NEW YORK—For a little over 100 years, 97 Orchard St., held commercial tenants, nothing special.
“This building is typical in so many ways, but when you look at the typical, you start finding the exceptional,” said Sarah Lohman, educator at the Tenement Museum.
From the 1870s through the 1970s, it was one of dozens of stores selling the popular goods or services of the time: beer, meat, and even undergarments.
Today 97 Orchard St., is home to the Shop Life Exhibit at Tenement Museum, the first new permanent exhibit since 2008. The exhibit explores the ever-changing times of the Lower East Side through four businesses. Rather than using generalities, each time period is told through a personal story of tenants who actually resided at 97 Orchard St.
“The humanity of it connects all of us, and that is what allows us to connect these stories,” Lohman said.
The humanity of it connects all of us, and that is what allows us to connect these stories.
—Sarah Lohman, Tenement Museum
Living Room of the Day
Much like today, the residents of the Lower East Side in the 1870s had small living spaces. After a hard day’s work, heading back to cramped quarters was not desirable, so they often headed to the saloons.
From 1864 through 1886 at 97 Orchard St., there was Schneider’s Lager Beer Saloon, which was fully recreated for the exhibit. The saloon, owned by John and Caroline Schneider, provided everything a patron needed: a glass of their favorite German lager, free home cooking, and a connection to the community.
“The bars became the living room of the community,” Lohman said during a tour on Friday.
Visitors to the exhibit enter the storefront at the basement level and are greeted with imitation kerosene lamp light, giving it a warm feeling. The bar has no stools, a custom of the time.
A table of sausage, onions, cheese, crackers, sauerkraut, and pickled pig’s feet is placed in the corner, showing the offerings of a typical “free lunch” provided to those who purchased beer at the saloon. Lohman said families would often come in on a Sunday as a way to cheaply feed everyone.
Just past the bar was a meeting room, where organizations like the Odd Fellows and the Order of the Red Men met. “This room was a hotbed to talk about politics,” Lohman said. “It was how they reached out to people.”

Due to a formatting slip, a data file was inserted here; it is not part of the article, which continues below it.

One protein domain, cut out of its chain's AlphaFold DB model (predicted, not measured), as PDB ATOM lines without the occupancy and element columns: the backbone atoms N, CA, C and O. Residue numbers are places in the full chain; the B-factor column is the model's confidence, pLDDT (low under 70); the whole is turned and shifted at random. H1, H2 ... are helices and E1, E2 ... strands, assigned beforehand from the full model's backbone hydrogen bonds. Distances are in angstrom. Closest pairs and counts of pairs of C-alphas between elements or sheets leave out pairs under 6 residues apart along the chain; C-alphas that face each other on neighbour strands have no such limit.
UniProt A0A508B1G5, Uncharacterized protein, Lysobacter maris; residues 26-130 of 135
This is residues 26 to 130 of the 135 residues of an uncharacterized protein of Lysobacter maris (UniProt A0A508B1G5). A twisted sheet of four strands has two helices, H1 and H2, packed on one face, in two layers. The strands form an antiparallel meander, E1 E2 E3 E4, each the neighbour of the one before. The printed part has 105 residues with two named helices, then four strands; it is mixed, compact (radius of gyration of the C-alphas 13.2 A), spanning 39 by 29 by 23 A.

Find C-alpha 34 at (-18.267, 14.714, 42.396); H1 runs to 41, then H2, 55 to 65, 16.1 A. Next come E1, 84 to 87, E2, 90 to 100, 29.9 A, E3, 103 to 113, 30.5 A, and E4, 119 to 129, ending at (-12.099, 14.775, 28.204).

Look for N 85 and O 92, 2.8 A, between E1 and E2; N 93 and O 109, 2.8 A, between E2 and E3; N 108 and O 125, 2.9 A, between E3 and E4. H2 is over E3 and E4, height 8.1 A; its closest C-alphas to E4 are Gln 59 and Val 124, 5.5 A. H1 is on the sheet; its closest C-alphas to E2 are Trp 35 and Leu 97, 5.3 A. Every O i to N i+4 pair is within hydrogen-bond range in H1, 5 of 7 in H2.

They would speak in the native German, but talk about issues such as immigration, the Blue Laws—which made it illegal for their shop to open on Sunday—and other issues of the time.
As time passed, the Saloon closed, but the idea of communal space, where residents of the area could escape as well as talk about issues unique to their community, lived on.
At the turn of the 20th century, when Eastern European Jews moved into the neighborhood, Israel and Goldie Lustgarten opened a kosher butcher shop at 97 Orchard St. “There was a real social society here,” Lohman said. “It was where all the women came to gossip.”
In the 1930s Max Marcus opened an auction house, selling general merchandise, often to be resold on the pushcarts that lined Orchard Street. Men would line his shop to barter for goods, but also talk politics during the hard times of the Great Depression.
Instead recreating four separate storefronts to tell those stories, the Tenement Museum used an interactive “sales counter,” much like the one used in the auction house.
Visitors are invited to grab an item from the shelf and place it on the counter where a menu of photos comes up. The photos can be touched revealing new information via text or audio. “Not only is it integrated physically, but intellectually with what we are doing,” Lohman said.
After seven minutes, Lohman brought everyone back to discuss what was learned and used an interactive board on the wall to give new information.
Seniors (65+): $20
It allows each visitor to the museum time to explore the individual stories more in depth, much like at a typical museum, but still gives the visitor that personal touch that is unique to the Tenement Museum.
“Our education department comes at it from the perspective that the educator is the most important resource they have here,” Lohman said, “This was not designed to take power away from the storytellers, it was designed to assist us and our storytelling.”
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